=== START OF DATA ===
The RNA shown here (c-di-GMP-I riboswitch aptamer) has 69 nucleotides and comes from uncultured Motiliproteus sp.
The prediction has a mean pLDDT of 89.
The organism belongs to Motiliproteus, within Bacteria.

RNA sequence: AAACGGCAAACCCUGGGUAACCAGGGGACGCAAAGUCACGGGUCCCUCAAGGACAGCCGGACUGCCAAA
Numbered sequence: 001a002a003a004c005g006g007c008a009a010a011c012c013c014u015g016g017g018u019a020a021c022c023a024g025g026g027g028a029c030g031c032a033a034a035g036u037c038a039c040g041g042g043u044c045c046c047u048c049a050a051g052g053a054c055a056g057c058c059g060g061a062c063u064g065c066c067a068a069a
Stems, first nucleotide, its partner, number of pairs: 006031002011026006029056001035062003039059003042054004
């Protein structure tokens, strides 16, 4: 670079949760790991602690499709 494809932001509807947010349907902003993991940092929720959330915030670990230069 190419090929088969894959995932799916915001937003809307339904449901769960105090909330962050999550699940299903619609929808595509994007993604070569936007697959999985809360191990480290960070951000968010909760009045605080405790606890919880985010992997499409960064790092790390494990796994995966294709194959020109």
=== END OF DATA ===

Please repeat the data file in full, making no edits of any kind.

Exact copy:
The RNA shown here (c-di-GMP-I riboswitch aptamer) has 69 nucleotides and comes from uncultured Motiliproteus sp.
The prediction has a mean pLDDT of 89.
The organism belongs to Motiliproteus, within Bacteria.

RNA sequence: AAACGGCAAACCCUGGGUAACCAGGGGACGCAAAGUCACGGGUCCCUCAAGGACAGCCGGACUGCCAAA
Numbered sequence: 001a002a003a004c005g006g007c008a009a010a011c012c013c014u015g016g017g018u019a020a021c022c023a024g025g026g027g028a029c030g031c032a033a034a035g036u037c038a039c040g041g042g043u044c045c046c047u048c049a050a051g052g053a054c055a056g057c058c059g060g061a062c063u064g065c066c067a068a069a
Stems, first nucleotide, its partner, number of pairs: 006031002011026006029056001035062003039059003042054004
């Protein structure tokens, strides 16, 4: 670079949760790991602690499709 494809932001509807947010349907902003993991940092929720959330915030670990230069 190419090929088969894959995932799916915001937003809307339904449901769960105090909330962050999550699940299903619609929808595509994007993604070569936007697959999985809360191990480290960070951000968010909760009045605080405790606890919880985010992997499409960064790092790390494990796994995966294709194959020109």